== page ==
Regional Reviews: Los Angeles
You might not know the man, but Dalton Trumbo's work speaks for itself. He wrote or assisted on numerous films including 1960's Spartacus (featuring Kirk Douglas), and 1973's Papillon (with Steve McQueen) to name a couple. To celebrate his life and career, his son Christopher collected letters and memoirs and conceived Trumbo, an opus that gets its Florida premiere at GableStage.
Producing artistic director Joseph Adler, steps onto the stage after two decades away from the spotlight to portray the pioneer screenwriter. Assisting him is Bruce Miller as the narrator. The play begins with Trumbo's testimony before the House Un-American Activities Committee (HUAC) in 1947. At that time, he had become a member of the "Hollywood Ten", a group of men who declined to answer if they had ever been members of the Communist Party. For this, Trumbo was removed from his post at MGM, incarcerated for a year, and blacklisted.
After testimony, Adler reads letters that Trumbo wrote to his compatriots and adversaries while imprisoned and released. He also wrote letters to his son to show him that his father wasn't a pariah, but a person who stood up for his beliefs. While blacklisted, Trumbo continued to work, writing under numerous pseudonyms. He won two Oscars for his work. He passed away in 1976.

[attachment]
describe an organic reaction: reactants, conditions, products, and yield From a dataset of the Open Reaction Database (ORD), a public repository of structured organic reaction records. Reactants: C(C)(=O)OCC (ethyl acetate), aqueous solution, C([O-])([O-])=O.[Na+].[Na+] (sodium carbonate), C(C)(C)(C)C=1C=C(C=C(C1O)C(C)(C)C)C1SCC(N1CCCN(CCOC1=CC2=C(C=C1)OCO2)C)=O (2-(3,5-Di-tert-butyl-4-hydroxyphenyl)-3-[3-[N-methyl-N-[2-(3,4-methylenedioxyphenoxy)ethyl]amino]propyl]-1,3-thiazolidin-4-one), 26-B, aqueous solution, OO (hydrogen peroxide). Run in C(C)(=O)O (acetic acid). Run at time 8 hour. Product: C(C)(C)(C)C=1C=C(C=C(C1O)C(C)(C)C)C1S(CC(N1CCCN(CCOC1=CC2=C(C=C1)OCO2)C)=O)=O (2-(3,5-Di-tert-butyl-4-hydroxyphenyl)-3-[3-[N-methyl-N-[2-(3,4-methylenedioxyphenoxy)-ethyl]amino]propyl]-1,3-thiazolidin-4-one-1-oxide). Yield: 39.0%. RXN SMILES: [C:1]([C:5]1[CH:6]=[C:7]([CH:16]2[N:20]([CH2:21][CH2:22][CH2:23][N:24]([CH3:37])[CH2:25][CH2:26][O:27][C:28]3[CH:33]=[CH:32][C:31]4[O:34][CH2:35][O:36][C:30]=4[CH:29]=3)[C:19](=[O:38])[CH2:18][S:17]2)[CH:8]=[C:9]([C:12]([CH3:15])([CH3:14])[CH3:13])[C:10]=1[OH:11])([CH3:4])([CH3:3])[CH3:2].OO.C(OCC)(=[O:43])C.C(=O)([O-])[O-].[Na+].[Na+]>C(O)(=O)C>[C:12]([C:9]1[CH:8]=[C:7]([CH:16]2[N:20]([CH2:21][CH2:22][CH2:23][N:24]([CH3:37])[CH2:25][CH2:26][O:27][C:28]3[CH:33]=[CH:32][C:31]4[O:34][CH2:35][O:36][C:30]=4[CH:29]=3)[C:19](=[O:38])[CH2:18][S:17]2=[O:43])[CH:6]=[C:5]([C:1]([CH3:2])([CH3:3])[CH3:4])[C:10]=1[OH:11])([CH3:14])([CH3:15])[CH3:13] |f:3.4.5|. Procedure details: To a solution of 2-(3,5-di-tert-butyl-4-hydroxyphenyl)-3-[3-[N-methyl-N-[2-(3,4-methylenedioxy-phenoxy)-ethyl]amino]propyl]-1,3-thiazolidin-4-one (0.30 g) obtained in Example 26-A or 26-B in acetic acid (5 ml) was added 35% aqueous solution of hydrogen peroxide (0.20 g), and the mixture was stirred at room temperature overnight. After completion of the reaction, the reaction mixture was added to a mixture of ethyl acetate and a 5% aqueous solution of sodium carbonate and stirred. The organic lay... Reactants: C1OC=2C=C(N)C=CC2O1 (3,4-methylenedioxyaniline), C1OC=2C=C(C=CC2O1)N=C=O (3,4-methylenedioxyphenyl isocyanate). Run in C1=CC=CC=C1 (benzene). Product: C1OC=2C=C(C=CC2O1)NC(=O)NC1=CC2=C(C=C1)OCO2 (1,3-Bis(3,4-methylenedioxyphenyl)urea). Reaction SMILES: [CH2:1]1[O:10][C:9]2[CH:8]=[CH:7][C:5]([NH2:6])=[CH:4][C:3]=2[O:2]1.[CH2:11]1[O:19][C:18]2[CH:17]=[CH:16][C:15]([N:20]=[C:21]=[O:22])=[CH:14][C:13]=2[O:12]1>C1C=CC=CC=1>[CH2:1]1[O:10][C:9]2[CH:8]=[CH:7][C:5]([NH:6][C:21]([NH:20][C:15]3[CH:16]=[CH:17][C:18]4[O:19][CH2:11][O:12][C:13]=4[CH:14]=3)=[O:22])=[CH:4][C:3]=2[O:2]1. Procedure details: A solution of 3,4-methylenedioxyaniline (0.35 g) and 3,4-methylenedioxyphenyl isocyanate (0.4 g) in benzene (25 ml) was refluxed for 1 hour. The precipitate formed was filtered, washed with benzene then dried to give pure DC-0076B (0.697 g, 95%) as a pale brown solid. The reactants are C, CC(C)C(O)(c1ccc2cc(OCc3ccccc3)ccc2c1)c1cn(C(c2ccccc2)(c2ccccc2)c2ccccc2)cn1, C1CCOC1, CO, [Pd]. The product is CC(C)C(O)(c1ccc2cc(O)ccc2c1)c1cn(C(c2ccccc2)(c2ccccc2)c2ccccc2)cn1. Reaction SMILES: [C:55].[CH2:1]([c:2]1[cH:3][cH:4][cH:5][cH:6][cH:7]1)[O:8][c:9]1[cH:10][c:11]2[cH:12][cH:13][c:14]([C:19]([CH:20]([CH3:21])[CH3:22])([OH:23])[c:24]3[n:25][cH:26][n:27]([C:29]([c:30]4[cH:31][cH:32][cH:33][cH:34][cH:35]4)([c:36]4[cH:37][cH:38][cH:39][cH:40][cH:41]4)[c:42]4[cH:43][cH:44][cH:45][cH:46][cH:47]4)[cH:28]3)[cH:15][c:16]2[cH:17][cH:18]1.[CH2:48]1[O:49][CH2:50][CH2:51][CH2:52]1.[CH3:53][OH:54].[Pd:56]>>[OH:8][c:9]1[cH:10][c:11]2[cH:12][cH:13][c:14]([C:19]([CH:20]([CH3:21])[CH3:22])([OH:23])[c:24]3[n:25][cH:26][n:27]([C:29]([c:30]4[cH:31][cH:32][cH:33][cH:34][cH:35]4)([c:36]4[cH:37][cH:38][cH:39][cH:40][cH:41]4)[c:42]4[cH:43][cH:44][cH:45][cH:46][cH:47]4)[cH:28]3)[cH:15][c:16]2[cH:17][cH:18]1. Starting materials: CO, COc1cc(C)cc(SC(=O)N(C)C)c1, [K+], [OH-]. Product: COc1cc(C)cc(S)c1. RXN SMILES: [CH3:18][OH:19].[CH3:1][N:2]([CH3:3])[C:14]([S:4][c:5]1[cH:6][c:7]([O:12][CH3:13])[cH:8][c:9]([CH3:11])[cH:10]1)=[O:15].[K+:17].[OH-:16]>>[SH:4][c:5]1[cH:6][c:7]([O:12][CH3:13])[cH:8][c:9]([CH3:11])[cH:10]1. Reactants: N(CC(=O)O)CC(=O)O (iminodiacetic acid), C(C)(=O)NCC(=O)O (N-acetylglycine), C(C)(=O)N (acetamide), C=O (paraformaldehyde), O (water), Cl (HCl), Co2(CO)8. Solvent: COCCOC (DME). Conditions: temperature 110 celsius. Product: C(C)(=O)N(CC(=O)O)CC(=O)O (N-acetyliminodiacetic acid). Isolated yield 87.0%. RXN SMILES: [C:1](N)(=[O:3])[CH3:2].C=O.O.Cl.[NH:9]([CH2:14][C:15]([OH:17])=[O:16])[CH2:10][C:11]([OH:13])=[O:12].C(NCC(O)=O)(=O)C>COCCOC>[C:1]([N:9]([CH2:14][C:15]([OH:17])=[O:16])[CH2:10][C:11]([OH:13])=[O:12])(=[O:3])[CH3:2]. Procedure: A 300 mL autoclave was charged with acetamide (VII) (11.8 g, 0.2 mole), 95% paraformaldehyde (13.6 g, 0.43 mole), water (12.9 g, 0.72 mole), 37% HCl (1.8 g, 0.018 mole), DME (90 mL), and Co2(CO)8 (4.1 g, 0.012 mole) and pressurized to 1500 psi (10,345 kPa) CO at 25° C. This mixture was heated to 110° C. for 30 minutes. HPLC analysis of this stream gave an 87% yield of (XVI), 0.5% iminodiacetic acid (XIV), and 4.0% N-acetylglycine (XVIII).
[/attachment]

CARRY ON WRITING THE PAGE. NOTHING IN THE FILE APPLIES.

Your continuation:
Joseph Adler portrays Dalton Trumbo as a staunch believer in creative and political freedom, but the production comes off more as a staged reading. Adler takes a more subtle approach. He reads each letter as an avid orator, therefore hiding his rust. Adler, who also directed Trumbo, leaves the acting to Bruce Miller. Miller narrates as Trumbo's devoted son, Christopher, and also plays different characters such as the HUAC inquisitor.
Tim Connelly's set is draped with banners of Dalton Trumbo's work, including a desk in the middle of the stage where Adler does most of his reading. Jeff Quinn's lighting is well done, including shadows of a jail cell. Dennis Diamond provides us with sound and video bytes of the period in which HUAC was dominant.
More history lesson than a play, Trumbo gives us an insight into a man who, despite being ostracized, continued to work without compromise. Trumbo is timely because patriotism is again being scrutinized now as it was then.
WPLG-TV Political reporter Michael Putney will succeed Joseph Adler on September 2nd. No matter who plays Dalton Trumbo, this is a piece that educates and inspires.
Trumbo will play until September 12th at GableStage, 1200 Anastasia Avenue in Coral Gables. For tickets, please call (305) 445-1119 or www.gablestage.org.
GABLESTAGE - Trumbo
Featuring: Joseph Adler, Michael Putney (9/2-12), and
Stage Manager: Michael Carroll
Set Design: Tim Connelly
Directed by Joseph Adler
-- Kevin Johnson